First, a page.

[Reading] ➭ Mama Hissa's Mice ➵ Saud Alsanousi – Raovathaiphong.info


Mama Hissa's Mice From The Author Of The Bamboo Stalk And Winner Of The International Prize For Arabic Fiction Comes An Apocalyptic And Caustically Funny Novel About The Power Of Friendship In A War Torn WorldGrowing Up Together In The Surra Section Of Central Kuwait, Katkout, Fahd, And Sadiq Share Neither Ethnic Origin Nor Religious Denomination Only Friendship And A Rage Against The Unconscionable Sectarian Divide Turning Their Lives Into War Zone Rubble To Lay Bare The Ugly Truths, They Form The Protest Group Fuada S Kids Their Righteous Transgressions Have Made Them Targets Of Both Sunni And Shi A Extremists They Ve Also Elicited The Concern Of Fahd S Grandmother, Mama Hissa, A Story Spinning Font Of Piety, Wisdom, Superstition, And Dire Warnings, Who Cautions Them That Should They Anger God, The Sky Will Surely FallThen One Day, After An Attack On His Neighborhood Leaves Him Injured, Katkout Regains Consciousness His Friends Are Nowhere To Be Found Inundated With Memories Of His Past, Katkout Begins A Search For Them In A World That Has Become Unrecognizable But Not ForsakenSnaking Through Decades Of Kuwaiti History Well Into A Cataclysmic Twenty First Century, Mama Hissa S Mice Is A Harrowing, Emotional, And Caustic Novel Of Rebellion It Also Speaks To The Universal Struggle Of Finding One S Identity And A Reason To Go On, Even After The Sky Has Fallen



10 thoughts on “Mama Hissa's Mice

  1. says:

    Saud AlSanousi is legitimately one of the greatest Kuwaiti writing voices I cannot recommend this text enough It was banned for a time in Kuwait unsure if it s still banned since I did purchase additional copies of it at a state sponsored book fair , and it really gets down to the nitty and gritty of what is wrong with Kuwaiti society and what s right in it It frankly did leave me feeling a little hopeless, but hey, I can exp


  2. says:

    I loved some of the main characters, the writer s style is intriguing and beautiful However, his first book will always be my favorite


  3. says:

    Full review at Syrian Researchers website


  4. says:

    Too long, too many details but it made me cry, smile, laugh and freak out every time this sentence was written I love how much this book made me miss home but I hated it because the cliffhanger and the fact that i have no idea what am I suppose to think about the end.But the ending feels similar to an Indian movie Rang De Basanti.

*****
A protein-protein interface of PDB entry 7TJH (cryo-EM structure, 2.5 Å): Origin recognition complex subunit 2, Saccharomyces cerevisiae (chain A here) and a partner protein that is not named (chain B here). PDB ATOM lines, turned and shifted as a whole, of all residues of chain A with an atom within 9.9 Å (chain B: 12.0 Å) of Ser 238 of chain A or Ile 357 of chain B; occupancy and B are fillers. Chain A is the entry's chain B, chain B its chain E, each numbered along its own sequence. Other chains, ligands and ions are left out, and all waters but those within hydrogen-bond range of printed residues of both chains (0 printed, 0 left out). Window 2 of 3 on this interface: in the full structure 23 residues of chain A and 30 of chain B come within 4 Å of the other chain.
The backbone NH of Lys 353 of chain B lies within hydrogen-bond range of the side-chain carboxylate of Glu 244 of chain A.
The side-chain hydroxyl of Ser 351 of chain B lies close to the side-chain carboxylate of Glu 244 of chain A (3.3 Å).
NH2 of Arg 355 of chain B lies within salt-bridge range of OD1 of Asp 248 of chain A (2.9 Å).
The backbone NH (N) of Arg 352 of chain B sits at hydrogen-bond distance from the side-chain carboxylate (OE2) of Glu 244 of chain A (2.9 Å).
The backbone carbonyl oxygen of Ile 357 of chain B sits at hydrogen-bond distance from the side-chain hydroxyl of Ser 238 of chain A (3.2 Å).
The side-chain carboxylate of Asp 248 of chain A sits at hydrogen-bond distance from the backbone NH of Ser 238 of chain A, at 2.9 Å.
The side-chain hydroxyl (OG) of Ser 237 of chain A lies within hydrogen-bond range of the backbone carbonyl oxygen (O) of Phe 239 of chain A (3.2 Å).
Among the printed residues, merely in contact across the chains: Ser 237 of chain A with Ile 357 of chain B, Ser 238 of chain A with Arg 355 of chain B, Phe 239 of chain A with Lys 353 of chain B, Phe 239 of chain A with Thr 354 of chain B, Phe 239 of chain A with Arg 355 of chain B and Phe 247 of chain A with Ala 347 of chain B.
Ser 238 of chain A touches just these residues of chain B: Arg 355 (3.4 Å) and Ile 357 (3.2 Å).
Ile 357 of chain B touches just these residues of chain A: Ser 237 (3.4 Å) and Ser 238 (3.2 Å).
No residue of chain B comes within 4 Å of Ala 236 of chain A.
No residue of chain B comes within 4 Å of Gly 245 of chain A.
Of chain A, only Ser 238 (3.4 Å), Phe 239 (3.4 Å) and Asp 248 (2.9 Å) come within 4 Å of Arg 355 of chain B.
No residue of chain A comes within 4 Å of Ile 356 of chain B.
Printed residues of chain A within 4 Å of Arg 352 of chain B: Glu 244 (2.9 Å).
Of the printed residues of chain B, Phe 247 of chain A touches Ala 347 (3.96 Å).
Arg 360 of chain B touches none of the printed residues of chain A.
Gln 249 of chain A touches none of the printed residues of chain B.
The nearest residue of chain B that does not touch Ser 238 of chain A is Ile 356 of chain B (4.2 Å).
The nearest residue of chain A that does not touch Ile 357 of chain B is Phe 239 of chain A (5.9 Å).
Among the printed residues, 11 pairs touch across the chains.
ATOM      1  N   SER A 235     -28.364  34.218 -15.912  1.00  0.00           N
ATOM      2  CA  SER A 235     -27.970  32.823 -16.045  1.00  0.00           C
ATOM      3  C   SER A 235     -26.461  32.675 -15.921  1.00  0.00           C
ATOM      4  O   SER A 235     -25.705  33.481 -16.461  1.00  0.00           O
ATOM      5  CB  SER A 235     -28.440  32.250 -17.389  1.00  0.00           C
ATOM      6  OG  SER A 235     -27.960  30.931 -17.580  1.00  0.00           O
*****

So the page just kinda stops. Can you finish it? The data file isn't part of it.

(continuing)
5. says:

    The novel was monotonous to read It could not create nor maintain interest Some of the characters left a touch but most were bland I also partly attribute my dislike of the novel to my ignorance of the socio political situation of the country.


  6. says:

    Can t wait to read it


  7. says:

    From the author of TheBambooStalk and winner of the International Prize of Arabic Fiction comes an apocalyptic and caustically funny novel about the power of friendship in a war torn world. MamaHissasMice is a powerful novel that talks about Two time periods in Kuwait, between 1985 and the fictional time in 2020 From simplicity and kindness to the struggle of racism and identity It was a heavy read, don t get me wrong it wasn t because of it s weigh


  8. says:

    This book tells a compelling story set in Kuwait It starts on one street and telescopes out It reveals the conditions that existed before the Iraq Invasion and the aftereffects The narrator, as a boy, a young man, and later an older man, tenderly recounts the steadfast friendships he cherished in his neighborhood Friendship is inaccurate here as the intimacy is almost as close as those in a family And it is that proximity which makes the ensuing conflic


  9. says:

    I could spend a very long time praising this work I actually was reluctant to finish it This has taken the Arab political fiction to a new level A contemporary, elegant, andliterary level I am forever impressed by the craft of this author, starting slightly from the first novel up to his 2017 novel There are no loose threads, and he always closes his novels at exactly the right time The convoluted double threaded plot here remind me of the time continuum of


  10. says:

    DNF ed after 200pages, skimmed through the rest and read the last chapters I m so disappointed since this one of my most anticipated read and a 5 stars prediction I just couldn t even force myself to finish it The topic in this book is a bit over done, yet still so important to talk about, the execution of it was however absolutly terrible The same ideas were repeated over and over again, every 2 pages we re reminded of something that already was talked aboutit


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About the Author: Saud Alsanousi

Saud Al Sanousi is a Kuwaiti novelist and journalist, born in 1981 His work has appeared in a number of Kuwaiti publications, including Al Watan newspaper and Al Arabi, Al Kuwait and Al Abwab magazines He currently writes for Al Qabas newspaper His first novel THE PRISONER OF MIRRORS was published in 2010 and won the fourth Laila al Othman Prize, a prestigious award for novels and short stories by young writers He won the first prize for his story The Bonsai and the Old Man in the Stories on the Air competition organised in July 2011 by the Al Arabi magazine with BBC Arabic Also WINNER OF THE INTERNATIONAL PRIZE FOR ARABIC FICTION known as the Arabic Booker WINNER OF THE STATE OF KUWAIT PRIZE